I never learned any racial slurs growing up. Nobody in my family ever used such terms. There was a reason for it: My grandma was half English and half Irish, and never heard the end of it – from the Irish side of her family. They made “Englishman” sound like a swear word, making it extra hard for her Irish mother, who herself retaliated by being one of the biggest racists my grandma ever knew. My grandma was understanding, though, because she knew the Irish had been the victims of more discrimination than the English. She told me of signs in New York city before the war that read “Help Wanted (NINA)”. NINA stood for “No Irish Need Apply”.
Grandma, however, found all people interesting – no matter what their last name, social class or skin color, and no matter what her mother said. She was her mother’s exact opposite in that respect. The rest of the family – on both of my parents’ sides – never expressed anything negative about any group of people based on that group’s characteristics.
My own experiences being singled out for bullying simply because of my nationality has made me aware of how utterly cruel and stupid such categorizing is – especially where children are concerned. And children are always involved – somewhere, somehow.
Growing up, I had a Japanese-Polish friend, a Black baby-sitter, a foreign grandpa with a thick accent, another grandfather who was the son of two immigrants, and I myself became an immigrant. Like Grandma, I find people interesting. But I’ve also had a privileged life. Just how privileged, was brought home to me when I read this article: White Privilege: Unpacking the Invisible Knapsack by Peggy McIntosh. It is a good essay with a list of the unseen advantages that most white people are not even aware they have, myself included. For example:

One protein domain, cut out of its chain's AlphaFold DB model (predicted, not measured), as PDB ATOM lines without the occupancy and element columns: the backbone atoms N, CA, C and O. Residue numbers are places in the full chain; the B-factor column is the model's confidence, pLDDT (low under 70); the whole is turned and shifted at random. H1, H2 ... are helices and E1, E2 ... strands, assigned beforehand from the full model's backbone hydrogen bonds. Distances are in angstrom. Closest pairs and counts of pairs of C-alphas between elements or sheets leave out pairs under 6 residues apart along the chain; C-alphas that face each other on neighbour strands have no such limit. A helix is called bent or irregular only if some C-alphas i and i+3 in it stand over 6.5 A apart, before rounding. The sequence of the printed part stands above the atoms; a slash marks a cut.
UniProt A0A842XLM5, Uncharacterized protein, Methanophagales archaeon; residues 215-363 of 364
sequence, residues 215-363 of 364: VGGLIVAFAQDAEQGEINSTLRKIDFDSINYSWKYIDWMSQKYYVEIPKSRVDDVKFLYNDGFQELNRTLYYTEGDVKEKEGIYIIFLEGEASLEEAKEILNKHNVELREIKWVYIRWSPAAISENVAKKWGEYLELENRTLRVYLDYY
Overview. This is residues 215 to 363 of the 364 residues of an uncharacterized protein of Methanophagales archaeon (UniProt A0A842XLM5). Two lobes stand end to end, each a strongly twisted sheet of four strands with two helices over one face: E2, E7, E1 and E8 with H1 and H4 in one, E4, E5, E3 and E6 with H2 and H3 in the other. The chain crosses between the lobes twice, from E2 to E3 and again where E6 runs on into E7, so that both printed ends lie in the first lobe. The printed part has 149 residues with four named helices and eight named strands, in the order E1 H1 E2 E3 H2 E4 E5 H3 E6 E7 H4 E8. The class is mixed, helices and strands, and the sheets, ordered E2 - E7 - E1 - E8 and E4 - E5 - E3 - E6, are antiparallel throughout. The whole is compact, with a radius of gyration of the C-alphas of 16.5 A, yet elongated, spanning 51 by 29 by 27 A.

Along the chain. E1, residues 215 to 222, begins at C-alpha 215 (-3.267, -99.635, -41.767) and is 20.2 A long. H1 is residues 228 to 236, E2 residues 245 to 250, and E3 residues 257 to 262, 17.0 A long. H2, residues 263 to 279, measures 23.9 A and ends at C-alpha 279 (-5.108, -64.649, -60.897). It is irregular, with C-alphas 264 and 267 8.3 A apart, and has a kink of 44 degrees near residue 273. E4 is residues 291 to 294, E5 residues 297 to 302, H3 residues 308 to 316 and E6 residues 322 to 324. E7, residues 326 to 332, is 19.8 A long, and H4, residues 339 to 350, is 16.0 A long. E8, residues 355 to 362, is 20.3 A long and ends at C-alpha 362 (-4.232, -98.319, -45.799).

I can go shopping alone most of the time, pretty well assured that I will not be followed or harassed.
I can turn on the television or open to the front page of the paper and see people of my race widely represented.
When I am told about our national heritage or about “civilization,” I am shown that people of my color made it what it is.
To any one the same skin color as me: You have to be heartless or very stupid if McIntosh’s article doesn’t make you think twice.
2 replies on “White like me”
It\’s true – a lot of white people don\’t think twice about their built-in privilege. They/we just take it for granted. Although my skin is white, my mom always said \”The Nazis wouldn\’t accept you as white\”. Scary, but at least it gave me awareness.
Although I am educated and am aware of why a civil rights movement was (and still is) necessary in the US, there were aspects of being white I had never thought of until I read McIntosh\’s article. In recent years, I have become more and more aware of the systemic racism that still exists in the US (and which may even be increasing); I see some of the same here in Norway. I am trying not to be part of the problem.